Recent Columns

Taking the long view on democracy, and life

It’s a fall day in rural Illinois, near Chicago, and, as I often do, I’m reading aloud to my bride. We’re across the border briefly. It’s just the papers with us. USA Today is in-hand. The Detroit Free Press and Kalamazoo Gazette, in the car’s back seat. I’m looking for a Chicago Tribune.
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My own funeral? Imagine.

“Be well.” This is what I said to my students. It was after a recent class. Then they left for the various corners of their lives. We’d just unpacked “Cathedral,” a story by Raymond Carver. He often wrote about broken characters, broken in ways that Carver himself was broken. “Be well.” Then they were gone.
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Life lessons from Paul Henderson

I’m with Paul Henderson who’s telling me about unexpected things and the rest of the story. First, for my boy and hundreds of thousands of other young Canadians starting a new hockey season, Henderson offers some advice. He talks about pushing yourself, and teamwork, and the power of encouraging others. Then he says, “Because
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Riding to save mothers in Zimbabwe

Then there’s that boy on the beach. He’s the boy throwing starfish back into the ocean, one at a time. As far as the eye can see, starfish lay on the beach, dying. It’s overwhelming. People walk past. “There are too many,” a passerby tells the boy. “You can’t make a difference.” The boy bends down,
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Hey, Old Man (and the Sea), Happy Birthday!

If we were all old men we could do worse than land in Ernest Hemingway’s classic novella The Old Man and the Sea. The story, among the most loved of the 20th century, just turned 70. The old man – his name is Santiago – is an outsider. He’s impoverished. Has horrible luck. Hasn’t caught a
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Dogs, in the dog days of summer

From this corner, the only thing left to say about the dwindling dog days of summer is that the dog is somehow managing. The kids have been gone for large swaths of time. If I was a dog, or if you were, this would take something out of you. How could it not? You know the greeting a dog gives when you arrive home?
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The wonder of the great outdoors

According to my phone GPS, two of the three children are gone. I asked their mother about this. “Yes, Number Two and Number Three,” she said. “Oh,” I said. When did they leave? “Early summer.” “Yes, of course. To where?” “Camp.” Only Child Number One, the Mac nursing student who’s working in a nearby seniors home, sleeps
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The road to “I’m sorry”

My teens call me “Papi” and “Paps” these days. “Good morning, Papi.” I don’t mind. It’s from “Papa,” the origin of “Pope.” But I’m no Catholic. I’m just a dad who’s happy to find some heart and courage and brains, happy to get the kids further along life’s yellow brick road in one piece. My neighbour is a devout Catholic.
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Getting to know our nation’s soul

One summer day my eldest and I took a selfie at the corner of Portage and Main. We were exploring. I’d already  explored enough of Canada by myself. Once I took the train Toronto to Vancouver, before getting up to Tofino to stand in the Pacific with raised arms. As a dad, things are now different.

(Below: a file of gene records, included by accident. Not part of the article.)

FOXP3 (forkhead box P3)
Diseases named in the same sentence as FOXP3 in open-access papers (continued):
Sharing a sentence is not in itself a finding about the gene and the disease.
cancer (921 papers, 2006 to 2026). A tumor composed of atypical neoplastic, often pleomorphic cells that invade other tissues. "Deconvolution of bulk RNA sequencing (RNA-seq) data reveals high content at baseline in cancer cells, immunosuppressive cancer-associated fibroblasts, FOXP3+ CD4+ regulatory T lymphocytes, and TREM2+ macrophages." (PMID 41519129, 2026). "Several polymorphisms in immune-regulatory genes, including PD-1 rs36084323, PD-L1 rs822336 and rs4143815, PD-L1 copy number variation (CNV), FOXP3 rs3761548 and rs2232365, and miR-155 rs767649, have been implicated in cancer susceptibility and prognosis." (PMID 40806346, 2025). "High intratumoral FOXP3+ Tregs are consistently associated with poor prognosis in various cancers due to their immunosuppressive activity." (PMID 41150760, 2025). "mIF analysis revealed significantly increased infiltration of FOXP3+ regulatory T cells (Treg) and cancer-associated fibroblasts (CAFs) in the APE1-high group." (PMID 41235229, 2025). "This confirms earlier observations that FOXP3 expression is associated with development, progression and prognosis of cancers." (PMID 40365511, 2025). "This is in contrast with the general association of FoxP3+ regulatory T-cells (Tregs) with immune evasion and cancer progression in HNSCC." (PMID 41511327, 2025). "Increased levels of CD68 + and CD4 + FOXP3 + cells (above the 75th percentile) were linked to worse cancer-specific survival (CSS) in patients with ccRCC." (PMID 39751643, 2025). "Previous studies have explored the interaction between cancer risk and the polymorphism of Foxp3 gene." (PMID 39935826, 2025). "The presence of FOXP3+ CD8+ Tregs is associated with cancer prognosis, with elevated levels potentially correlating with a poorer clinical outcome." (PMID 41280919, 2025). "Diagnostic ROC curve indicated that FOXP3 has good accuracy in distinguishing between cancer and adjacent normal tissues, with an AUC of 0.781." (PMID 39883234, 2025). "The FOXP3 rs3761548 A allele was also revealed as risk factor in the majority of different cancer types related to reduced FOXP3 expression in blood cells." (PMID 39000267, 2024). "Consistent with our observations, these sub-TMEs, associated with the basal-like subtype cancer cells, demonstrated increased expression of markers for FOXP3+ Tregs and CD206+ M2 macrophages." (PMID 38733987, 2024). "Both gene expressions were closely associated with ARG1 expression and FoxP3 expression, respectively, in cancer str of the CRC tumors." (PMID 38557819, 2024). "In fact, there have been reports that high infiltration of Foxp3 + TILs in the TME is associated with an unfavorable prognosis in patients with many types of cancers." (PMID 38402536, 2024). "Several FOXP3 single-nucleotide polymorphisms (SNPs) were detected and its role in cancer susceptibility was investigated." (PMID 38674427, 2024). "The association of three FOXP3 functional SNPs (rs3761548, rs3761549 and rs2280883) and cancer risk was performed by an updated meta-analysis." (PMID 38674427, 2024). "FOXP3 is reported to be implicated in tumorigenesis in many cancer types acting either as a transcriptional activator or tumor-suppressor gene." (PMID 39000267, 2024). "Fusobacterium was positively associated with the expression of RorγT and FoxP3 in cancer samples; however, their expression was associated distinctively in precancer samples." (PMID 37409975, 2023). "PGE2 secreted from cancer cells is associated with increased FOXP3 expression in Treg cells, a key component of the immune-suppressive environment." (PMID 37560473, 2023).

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Being good at being single

Most of us have no clue what we’re doing in these matters of the heart, but if you’re looking, and if it’s any help, here’s something for a summer day. It starts with a fine young lady, Corinna. Little Boy Hopeless, that’s me, hit her with a rock. In Grade 2. Seated behind her, I’d also pull her dark, silky hair. I liked her
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What, really, is in a name, after all?

It was one of those funny things. My eldest was with me at a garage getting our car checked when she said, “Dad. Look!” I turned to see a set of summer tires, ready for some stranger’s car. “Guenter,” the unknown owner’s name, was written large on the four tires that were stacked like a question mark.
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My father’s final lasting peace

Peace can be a strange thing. When I turned 12, my father sat me on the cement ledge at the front of our house to tell me about it. When he was 12, he was taken prisoner by the Russians. Then his escape. And other stories. Hard stories. I needed to know, now that I was a man, so to speak.
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Death. Forgiveness. Rebirth. This is Easter.

Here’s a question for Easter weekend. Here’s also a parable. And something about birds. The question came at the dinner table from one of my girls when she was younger. This is what she asked. “What did Jesus do between Good Friday
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Seeing the world like Vincent van Gogh did

It’s a night in 1876 and Vincent van Gogh looks outward from his room’s window. In a letter to his brother, Theo, he writes what he sees. “Over those roofs, one single star, but a beautiful large friendly one.”
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We need water like we need air

We thirst. I was reminded of it in a recent email from a Hamilton friend in Nigeria. He shared how during dry season it’s hard to find clean water, whether in towns and cities or for the masses living in bush areas. He said it as plainly as anyone can. “Water is life.” It is. We need water
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